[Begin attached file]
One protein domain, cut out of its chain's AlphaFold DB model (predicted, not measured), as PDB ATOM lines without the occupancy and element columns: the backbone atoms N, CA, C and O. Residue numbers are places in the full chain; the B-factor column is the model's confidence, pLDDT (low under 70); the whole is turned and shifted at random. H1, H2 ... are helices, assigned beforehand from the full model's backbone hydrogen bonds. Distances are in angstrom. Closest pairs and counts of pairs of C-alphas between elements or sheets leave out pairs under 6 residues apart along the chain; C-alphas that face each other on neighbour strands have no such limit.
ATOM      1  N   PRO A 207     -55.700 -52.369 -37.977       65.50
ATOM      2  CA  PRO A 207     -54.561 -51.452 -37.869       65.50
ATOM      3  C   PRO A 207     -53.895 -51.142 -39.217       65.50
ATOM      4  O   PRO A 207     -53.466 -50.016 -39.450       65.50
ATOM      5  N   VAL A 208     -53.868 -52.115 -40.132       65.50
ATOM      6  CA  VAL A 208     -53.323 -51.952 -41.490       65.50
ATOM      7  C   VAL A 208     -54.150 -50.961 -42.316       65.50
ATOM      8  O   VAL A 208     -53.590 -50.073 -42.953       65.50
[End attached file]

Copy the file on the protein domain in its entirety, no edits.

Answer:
One protein domain, cut out of its chain's AlphaFold DB model (predicted, not measured), as PDB ATOM lines without the occupancy and element columns: the backbone atoms N, CA, C and O. Residue numbers are places in the full chain; the B-factor column is the model's confidence, pLDDT (low under 70); the whole is turned and shifted at random. H1, H2 ... are helices, assigned beforehand from the full model's backbone hydrogen bonds. Distances are in angstrom. Closest pairs and counts of pairs of C-alphas between elements or sheets leave out pairs under 6 residues apart along the chain; C-alphas that face each other on neighbour strands have no such limit.
ATOM      1  N   PRO A 207     -55.700 -52.369 -37.977       65.50
ATOM      2  CA  PRO A 207     -54.561 -51.452 -37.869       65.50
ATOM      3  C   PRO A 207     -53.895 -51.142 -39.217       65.50
ATOM      4  O   PRO A 207     -53.466 -50.016 -39.450       65.50
ATOM      5  N   VAL A 208     -53.868 -52.115 -40.132       65.50
ATOM      6  CA  VAL A 208     -53.323 -51.952 -41.490       65.50
ATOM      7  C   VAL A 208     -54.150 -50.961 -42.316       65.50
ATOM      8  O   VAL A 208     -53.590 -50.073 -42.953       65.50